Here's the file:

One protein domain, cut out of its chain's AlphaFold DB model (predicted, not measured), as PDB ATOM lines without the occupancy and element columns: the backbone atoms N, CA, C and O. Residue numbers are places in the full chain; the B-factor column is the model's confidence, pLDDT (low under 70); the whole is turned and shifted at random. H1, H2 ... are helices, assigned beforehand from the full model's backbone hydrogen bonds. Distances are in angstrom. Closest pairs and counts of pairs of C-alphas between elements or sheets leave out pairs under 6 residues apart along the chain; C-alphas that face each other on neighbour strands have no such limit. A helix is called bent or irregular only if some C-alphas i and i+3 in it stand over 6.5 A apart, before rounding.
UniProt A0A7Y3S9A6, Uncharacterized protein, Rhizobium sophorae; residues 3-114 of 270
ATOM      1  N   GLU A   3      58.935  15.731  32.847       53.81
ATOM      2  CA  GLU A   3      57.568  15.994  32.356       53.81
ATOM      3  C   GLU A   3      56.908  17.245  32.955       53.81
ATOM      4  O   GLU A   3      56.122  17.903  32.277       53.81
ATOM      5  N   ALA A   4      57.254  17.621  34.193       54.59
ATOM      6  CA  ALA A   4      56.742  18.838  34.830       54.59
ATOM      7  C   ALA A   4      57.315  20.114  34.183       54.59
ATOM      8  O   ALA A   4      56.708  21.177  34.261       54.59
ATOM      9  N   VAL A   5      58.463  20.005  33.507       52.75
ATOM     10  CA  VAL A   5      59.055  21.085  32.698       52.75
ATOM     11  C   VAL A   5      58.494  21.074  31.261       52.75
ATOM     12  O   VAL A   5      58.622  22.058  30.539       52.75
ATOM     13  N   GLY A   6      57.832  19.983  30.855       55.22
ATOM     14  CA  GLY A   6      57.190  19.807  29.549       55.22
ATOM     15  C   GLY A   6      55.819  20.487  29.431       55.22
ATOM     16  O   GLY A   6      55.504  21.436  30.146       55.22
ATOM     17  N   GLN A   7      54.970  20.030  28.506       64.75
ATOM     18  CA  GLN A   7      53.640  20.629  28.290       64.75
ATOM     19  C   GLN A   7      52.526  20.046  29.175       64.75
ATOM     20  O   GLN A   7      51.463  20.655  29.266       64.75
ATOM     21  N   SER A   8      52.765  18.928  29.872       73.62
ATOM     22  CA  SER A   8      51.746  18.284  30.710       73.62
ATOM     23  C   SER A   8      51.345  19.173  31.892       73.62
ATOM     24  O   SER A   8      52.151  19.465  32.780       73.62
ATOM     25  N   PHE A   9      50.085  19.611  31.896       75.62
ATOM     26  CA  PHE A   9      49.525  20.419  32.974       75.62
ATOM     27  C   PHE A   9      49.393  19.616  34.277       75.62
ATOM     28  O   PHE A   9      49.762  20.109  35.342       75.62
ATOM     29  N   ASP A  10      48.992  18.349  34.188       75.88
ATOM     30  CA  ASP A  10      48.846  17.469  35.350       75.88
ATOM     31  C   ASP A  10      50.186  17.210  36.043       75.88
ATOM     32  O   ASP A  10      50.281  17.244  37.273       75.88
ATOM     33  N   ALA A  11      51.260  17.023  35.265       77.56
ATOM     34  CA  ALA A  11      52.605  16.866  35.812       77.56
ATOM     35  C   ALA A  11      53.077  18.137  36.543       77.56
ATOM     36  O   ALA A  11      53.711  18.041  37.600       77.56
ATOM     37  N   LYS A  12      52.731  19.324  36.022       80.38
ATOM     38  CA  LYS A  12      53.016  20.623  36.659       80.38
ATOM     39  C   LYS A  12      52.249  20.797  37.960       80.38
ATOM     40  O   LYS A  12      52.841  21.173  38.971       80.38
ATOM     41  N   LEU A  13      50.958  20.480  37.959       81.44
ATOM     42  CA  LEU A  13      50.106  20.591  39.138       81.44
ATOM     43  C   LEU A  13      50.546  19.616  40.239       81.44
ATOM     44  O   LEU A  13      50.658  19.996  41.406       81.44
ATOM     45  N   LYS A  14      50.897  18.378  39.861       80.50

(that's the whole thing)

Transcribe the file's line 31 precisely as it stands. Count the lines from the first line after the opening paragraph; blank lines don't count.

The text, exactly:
ATOM     30  CA  ASP A  10      48.846  17.469  35.350       75.88